The second candle of the menorah burns for freedom: the freedom to create; the freedom to express ourselves from the heart of our beings; the freedom which declares that we human ones are creatures who ought to decide our own destinies.
How that candle of freedom shines forth in our own history! It shines in the memory of all those blessed souls who declared that it was wrong for one man to hold another in the chains of slavery. The words of the great Unitarian abolitionist Theodore Parker echo down to us: “The arc of the moral universe is long,” Parker wrote, “but it bends inexorably toward justice.” Add Parker to our great human menorah. And add John Brown, whom he supported. And William Lloyd Garrison—and Sojourner Truth—and Harriet Tubman—and Frederick Douglass. Add Old Abe Lincoln. And the slaughtered on the fields of Chancellorsville and Gettysburg and Spottsylvania – American lights for freedom, all.
And light a candle for truth—and for those who have dared to speak the truth. Who have dared to say the emperor has no clothes; or who will no longer maintain the lies and untruths of their time and place and society. Light a candle for Mandela, whose quiet grace and dignity led a nation away from the abyss of violence and bloodletting, and onto the road toward promise and possibility and peace. But not just for Mandela, but for all who stood with him, those whose names we may (or may not remember).
Light that truth candle for Steven Biko, and Oliver Tambo; for Desmond Tutu and Helen Suzman—for all the consciences of a troubled land, who refused to accept the Big Lie of their own day any longer. In their eyes, the candle of truth did shine—and shines still.
Next to the candle of truth, there stands the candle of justice. Light that candle for Dr. King; for Rosa Parks; for all of those who got sick and tired of being sick and tired, and who refused to stand on the bus any longer, and refused to drink from the “Colored Only” water fountain; or eat in the backroom at the coffee shop; who demanded they be served like any other paying customer—that their vote be counted like that of any other citizen—that their children be educated like any other students.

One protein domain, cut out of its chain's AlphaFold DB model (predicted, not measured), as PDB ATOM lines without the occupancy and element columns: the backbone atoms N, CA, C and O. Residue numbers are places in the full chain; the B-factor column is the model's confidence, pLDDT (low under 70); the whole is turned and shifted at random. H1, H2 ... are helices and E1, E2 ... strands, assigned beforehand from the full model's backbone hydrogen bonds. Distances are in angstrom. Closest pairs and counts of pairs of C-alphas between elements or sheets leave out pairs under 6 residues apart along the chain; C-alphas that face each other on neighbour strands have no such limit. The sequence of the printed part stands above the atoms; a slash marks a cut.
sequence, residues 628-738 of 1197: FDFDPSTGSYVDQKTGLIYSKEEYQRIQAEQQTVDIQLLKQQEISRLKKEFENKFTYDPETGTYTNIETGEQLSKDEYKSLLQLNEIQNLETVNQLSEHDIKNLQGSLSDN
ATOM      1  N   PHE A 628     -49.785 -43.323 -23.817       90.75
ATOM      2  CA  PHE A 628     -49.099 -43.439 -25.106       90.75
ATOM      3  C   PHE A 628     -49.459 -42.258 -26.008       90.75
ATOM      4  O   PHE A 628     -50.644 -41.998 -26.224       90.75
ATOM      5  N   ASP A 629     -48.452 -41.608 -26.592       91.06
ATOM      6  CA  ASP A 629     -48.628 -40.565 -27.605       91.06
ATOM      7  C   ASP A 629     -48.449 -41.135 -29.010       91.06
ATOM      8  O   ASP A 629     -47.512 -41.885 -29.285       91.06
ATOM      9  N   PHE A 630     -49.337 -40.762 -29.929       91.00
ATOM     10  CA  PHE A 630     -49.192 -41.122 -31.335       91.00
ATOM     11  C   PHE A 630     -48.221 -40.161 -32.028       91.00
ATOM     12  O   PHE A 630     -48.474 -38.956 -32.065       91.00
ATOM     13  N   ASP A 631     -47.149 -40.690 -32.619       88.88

Light that justice candle for those whose lights were extinguished before their time: for Viola Liuzo, and Rev. James Reeb, and Emmet Till, for Chaney, Schwerner, and Goodman, and Medgar Evers—for all of those who through their lives, and sometimes through their deaths, launched a new American Revolution.
Light a candle, too, for those revolutionaries of the spirit who show us a more excellent way—who light that candle of peace in human hearts. “How lovely are the messengers that preach the gospel of peace.” Light that lovely candle of non-violence for Gandhi, the great grandfather of non-violence—who didn’t need guns to liberate India’s millions. He didn’t need bombs; he didn’t need implements of torture. Because he had so much more: he had humor, creativity, stubborn persistence and discipline. He knew that human liberation was not just of the body, but of the mind and the soul as well. It is peace which fosters that liberation. It was the way of non-violence—Satyagraha —soul force-- which Gandhi had—and which Nehru had—and Jinna—and all of India’s humble men and women, and those of Pakistan—which transformed the world, and turned history’s next page—and which bequeathed the promise of peace to their descendants. To them was bequeathed the promise; they must now make it real.
Light a candle of defiance, too, for those who have walked in their footprints. Light a large candle for the sad land of Burma in this Hanukkah season, where that unspeakably brave woman named Aung San Suu Kyi will one day lead her people out of the totalitarian darkness, and into the new light of freedom. Aung San Suu Kyi shines brightly on the human menorah of our own time, as do those Buddhist monks who refused to bow to tyrants any longer; as do all of Burma’s sore oppressed men and women. May the words of the old Hanukkah song become real in Burma over the next year: “That the day is nearing which will see/ Nations free, tyrants disappearing.”